I don't agree with this at all. If I don't go to work because I'm sick or injured, I don't get paid. Period. So why should your boarders have to pay extra for the same services so that you can keep paying yourself AND an employee to do the same amount of work? If you're temporarily out of commission, I would hope you had some padding in your savings account to help you through while you paid some barn staff to take over your responsibilities, it shouldn't be coming out of your clients pocket.
Psst... did you ever consider that other people won't work for WE as the barn owners are paid? Our board is basically broken down so that the boarders pay for the use of the facility (including insurance/portion of mainenance/etc) and their horse's feeds. We get paid pennies for the time we spend here, which we do because we love our farm and the horses and the people here... BUT, without people willing to show their appreciation, dealing with the bratty people around makes barn owners NOT love their jobs so much (especially this one), regardless of how much they love the horses in their keep and how well they care for them. Hence: a thread about BOARDER ETIQUETTE! It is to give you people who board your horses a clue as to what goes into it. You aren't paying board to buy stock in a person and their living, you are paying board for services that are spelled out for you. If the situation at a facility changes, whether feed prices go up, the facility decides to take on employees and make sure stalls are cleaned 2x daily (whereas perhaps they were cleaned 1x daily before), then those costs are typically passed on to the boarders, whether they realize it or not. Granted, some barns charge an arm and a leg up front, and can afford to add those services with a zero-minimal price increase, but it is because you are ALREADY paying the enough to provide those services.

I can't tell you the number of times I've met another Barn Owner and people have said "She's rough with people, but she is great with the horses..."

There is no extra to pay ourselves and to line our pockets, and we do this as a "kindness" for our boarders. You, Kenda, are ignorant to the fact that MOST (read: not ALL) boarding facilities make their "profits" on lessons and other services, not in boarding. Again - depends upon the facility and the back story. Our board just went up to reflect the hay prices - we have enough "padding" that we gave our clients a month's heads up, even though we were paying the "extra" for hay (to the tune of $30.00/horse, which quickly added up to over $500.00 at our facility/month) when we notified them that board was going up. We did that as a courtesy to our boarders.

Clearly, some boarders do NOT have a clue. You shouldn't pay for the barn staff? Um... why do you think you are charged board? What do you think goes into your board? If you board at a family operated facility, and it is cheaper than the place up the road who has employees, why do you suppose there is a price difference? :::insert eyeroll here:::

Again - be an astute boarder, do your research, be conscientious. Find out what your board pays for. Does your BO actually charge enough that they can hire outside help? Alternately, like I said, some barns charge an arm and a leg, and won't break down your board price and tell you what you are paying, and the BO may make hundreds of dollars per horse. Maybe you don't want to know. Maybe your barn owner doesn't want to tell you any more than what your contract states... either way, there are differences across the board.
     
    12-27-2012, 03:04 PM
  #44
Weanling
*Um... if your barn has a staff, why do you think you are charged board? (correction)
     
    12-27-2012, 03:14 PM
  #45
Weanling
Quote:
Originally Posted by sillyhorses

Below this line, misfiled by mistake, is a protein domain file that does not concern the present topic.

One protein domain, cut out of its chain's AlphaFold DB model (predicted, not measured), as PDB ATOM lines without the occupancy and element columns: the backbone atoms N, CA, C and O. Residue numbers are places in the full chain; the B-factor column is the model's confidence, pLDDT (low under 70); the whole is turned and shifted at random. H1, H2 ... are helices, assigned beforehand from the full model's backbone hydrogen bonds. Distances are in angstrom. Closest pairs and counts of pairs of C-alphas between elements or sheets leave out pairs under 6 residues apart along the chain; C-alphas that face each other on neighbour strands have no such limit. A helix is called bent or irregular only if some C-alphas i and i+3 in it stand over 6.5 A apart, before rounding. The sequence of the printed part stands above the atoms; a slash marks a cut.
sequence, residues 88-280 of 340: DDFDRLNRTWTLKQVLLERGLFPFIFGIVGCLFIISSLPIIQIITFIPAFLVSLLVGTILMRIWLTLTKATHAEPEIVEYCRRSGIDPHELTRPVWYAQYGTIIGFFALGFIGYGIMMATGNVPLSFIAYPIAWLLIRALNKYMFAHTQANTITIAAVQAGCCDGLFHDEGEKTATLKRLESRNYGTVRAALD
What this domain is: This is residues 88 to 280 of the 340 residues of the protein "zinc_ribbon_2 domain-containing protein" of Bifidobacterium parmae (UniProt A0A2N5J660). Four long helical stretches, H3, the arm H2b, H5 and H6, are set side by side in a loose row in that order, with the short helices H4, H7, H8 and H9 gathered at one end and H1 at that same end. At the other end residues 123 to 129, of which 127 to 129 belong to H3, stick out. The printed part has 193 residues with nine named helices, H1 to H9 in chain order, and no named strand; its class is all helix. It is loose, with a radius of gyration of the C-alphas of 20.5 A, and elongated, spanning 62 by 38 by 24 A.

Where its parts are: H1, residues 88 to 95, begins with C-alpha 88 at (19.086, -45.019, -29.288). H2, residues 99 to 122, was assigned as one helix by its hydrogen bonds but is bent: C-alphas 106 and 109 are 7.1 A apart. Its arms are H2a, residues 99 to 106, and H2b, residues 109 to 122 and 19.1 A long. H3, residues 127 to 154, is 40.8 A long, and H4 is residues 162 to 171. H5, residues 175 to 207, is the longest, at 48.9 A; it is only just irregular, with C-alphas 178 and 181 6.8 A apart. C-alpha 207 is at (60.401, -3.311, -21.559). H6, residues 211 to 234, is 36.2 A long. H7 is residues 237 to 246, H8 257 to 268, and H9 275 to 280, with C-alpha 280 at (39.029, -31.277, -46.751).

You aren't paying board to buy stock in a person and their living, you are paying board for services that are spelled out for you. If the situation at a facility changes, whether feed prices go up, the facility decides to take on employees and make sure stalls are cleaned 2x daily, then those costs are typically passed on to the boarders, whether they realize it or not. Granted, some barns charge an arm and a leg up front, and can afford to add those services with a zero-minimal price increase, but it is because you are ALREADY paying the enough to provide those services.

There is no extra to pay ourselves and to line our pockets, and we do this as a "kindness" for our boarders. You, Kenda, are ignorant to the fact that MOST (read: not ALL) boarding facilities make their "profits" on lessons and other services, not in boarding. Again - depends upon the facility and the back story. Our board just went up to reflect the hay prices - we have enough "padding" that we gave our clients a month's heads up, even though we were paying the "extra" for hay (to the tune of $30.00/horse, which quickly added up to over $500.00 at our facility/month) when we notified them that board was going up. We did that as a courtesy to our boarders.

Clearly, some boarders do NOT have a clue. You shouldn't pay for the barn staff? Um... why do you think you are charged board? What do you think goes into your board? If you board at a family operated facility, and it is cheaper than the place up the road who has employees, why do you suppose there is a price difference? :::insert eyeroll here:::
No, I'm not paying for the barn staff. I'm paying to have my stall cleaned x times per day, my horse fed x times per day. It is not my concern who does the job, just that the job gets done as is specified in the contract that I signed. If my barn decides to up the number of times that stalls get cleaned or the amount of hay that gets fed and ups my board price to pay for that, then it becomes my decision to stay and pay, or find some place else to board.

It is your decision as a barn owner what you're going to charge for board and if in that budget you give yourself less than a living wage, that is on you.

And yes, I'm well aware that there is not a huge profit to be made through boarding. But nobody forced you to become a boarding barn, that was a business decision that you made for whatever reason, whether its love of horses or to supplement your lesson business, or whatever.